FOR IMMEDIATE RELEASE May 08, 2018

Statement from President Barack Obama on the JCPOA
There are few issues more important to the security of the United States than the potential spread of nuclear weapons, or the potential for even more destructive war in the Middle East. That’s why the United States negotiated the Joint Comprehensive Plan of Action (JCPOA) in the first place.

The reality is clear. The JCPOA is working – that is a view shared by our European allies, independent experts, and the current U.S. Secretary of Defense. The JCPOA is in America’s interest – it has significantly rolled back Iran’s nuclear program. And the JCPOA is a model for what diplomacy can accomplish – its inspections and verification regime is precisely what the United States should be working to put in place with North Korea. Indeed, at a time when we are all rooting for diplomacy with North Korea to succeed, walking away from the JCPOA risks losing a deal that accomplishes – with Iran – the very outcome that we are pursuing with the North Koreans.

That is why today’s announcement is so misguided. Walking away from the JCPOA turns our back on America’s closest allies, and an agreement that our country’s leading diplomats, scientists, and intelligence professionals negotiated. In a democracy, there will always be changes in policies and priorities from one Administration to the next. But the consistent flouting of agreements that our country is a party to risks eroding America’s credibility, and puts us at odds with the world’s major powers.

Debates in our country should be informed by facts, especially debates that have proven to be divisive. So it’s important to review several facts about the JCPOA.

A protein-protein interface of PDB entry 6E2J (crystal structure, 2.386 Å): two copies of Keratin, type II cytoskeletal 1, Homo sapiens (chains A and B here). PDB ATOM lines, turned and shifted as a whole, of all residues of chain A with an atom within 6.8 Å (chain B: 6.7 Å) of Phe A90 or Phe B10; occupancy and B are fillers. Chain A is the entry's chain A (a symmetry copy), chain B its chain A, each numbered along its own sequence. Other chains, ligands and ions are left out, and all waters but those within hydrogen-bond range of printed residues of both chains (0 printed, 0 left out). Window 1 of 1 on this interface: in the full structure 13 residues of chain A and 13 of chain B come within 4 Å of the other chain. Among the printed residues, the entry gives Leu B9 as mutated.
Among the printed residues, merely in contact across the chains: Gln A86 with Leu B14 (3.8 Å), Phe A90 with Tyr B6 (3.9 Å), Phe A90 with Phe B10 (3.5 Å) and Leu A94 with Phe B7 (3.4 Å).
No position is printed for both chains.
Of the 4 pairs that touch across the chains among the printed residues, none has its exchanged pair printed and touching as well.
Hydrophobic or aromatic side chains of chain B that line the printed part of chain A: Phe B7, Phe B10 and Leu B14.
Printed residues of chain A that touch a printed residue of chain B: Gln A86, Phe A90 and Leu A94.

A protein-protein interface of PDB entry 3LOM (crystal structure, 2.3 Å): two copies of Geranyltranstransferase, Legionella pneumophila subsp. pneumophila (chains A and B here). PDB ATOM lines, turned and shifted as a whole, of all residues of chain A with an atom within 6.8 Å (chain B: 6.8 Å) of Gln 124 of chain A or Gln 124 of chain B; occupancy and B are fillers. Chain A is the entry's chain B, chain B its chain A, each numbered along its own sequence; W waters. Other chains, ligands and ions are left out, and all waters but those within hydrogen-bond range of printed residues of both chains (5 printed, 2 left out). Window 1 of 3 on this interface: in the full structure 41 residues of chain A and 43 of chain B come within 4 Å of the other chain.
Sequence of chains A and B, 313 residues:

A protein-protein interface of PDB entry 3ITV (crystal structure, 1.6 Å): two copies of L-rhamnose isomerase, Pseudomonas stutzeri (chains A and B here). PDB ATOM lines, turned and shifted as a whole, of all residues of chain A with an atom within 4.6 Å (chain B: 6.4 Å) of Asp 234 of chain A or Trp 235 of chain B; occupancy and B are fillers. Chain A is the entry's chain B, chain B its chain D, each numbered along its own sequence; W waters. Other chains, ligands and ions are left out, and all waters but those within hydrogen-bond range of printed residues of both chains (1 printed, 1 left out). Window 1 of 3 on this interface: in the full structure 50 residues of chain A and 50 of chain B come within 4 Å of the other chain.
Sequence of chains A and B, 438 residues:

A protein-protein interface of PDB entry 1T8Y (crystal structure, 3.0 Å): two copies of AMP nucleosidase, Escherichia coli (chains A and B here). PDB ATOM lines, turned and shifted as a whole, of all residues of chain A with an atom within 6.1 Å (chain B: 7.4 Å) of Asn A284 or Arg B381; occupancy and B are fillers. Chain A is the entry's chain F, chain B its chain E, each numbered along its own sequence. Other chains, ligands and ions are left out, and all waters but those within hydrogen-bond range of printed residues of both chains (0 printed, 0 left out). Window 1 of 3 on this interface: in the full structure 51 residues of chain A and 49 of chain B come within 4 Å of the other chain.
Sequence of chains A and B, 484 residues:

First, the JCPOA was not just an agreement between my Administration and the Iranian government. After years of building an international coalition that could impose crippling sanctions on Iran, we reached the JCPOA together with the United Kingdom, France, Germany, the European Union, Russia, China, and Iran. It is a multilateral arms control deal, unanimously endorsed by a United Nations Security Council Resolution.

Second, the JCPOA has worked in rolling back Iran’s nuclear program. For decades, Iran had steadily advanced its nuclear program, approaching the point where they could rapidly produce enough fissile material to build a bomb. The JCPOA put a lid on that breakout capacity. Since the JCPOA was implemented, Iran has destroyed the core of a reactor that could have produced weapons-grade plutonium; removed two-thirds of its centrifuges (over 13,000) and placed them under international monitoring; and eliminated 97 percent of its stockpile of enriched uranium – the raw materials necessary for a bomb. So by any measure, the JCPOA has imposed strict limitations on Iran’s nuclear program and achieved real results.

Third, the JCPOA does not rely on trust – it is rooted in the most far-reaching inspections and verification regime ever negotiated in an arms control deal. Iran’s nuclear facilities are strictly monitored. International monitors also have access to Iran’s entire nuclear supply chain, so that we can catch them if they cheat. Without the JCPOA, this monitoring and inspections regime would go away.

Fourth, Iran is complying with the JCPOA. That was not simply the view of my Administration. The United States intelligence community has continued to find that Iran is meeting its responsibilities under the deal, and has reported as much to Congress. So have our closest allies, and the international agency responsible for verifying Iranian compliance – the International Atomic Energy Agency (IAEA).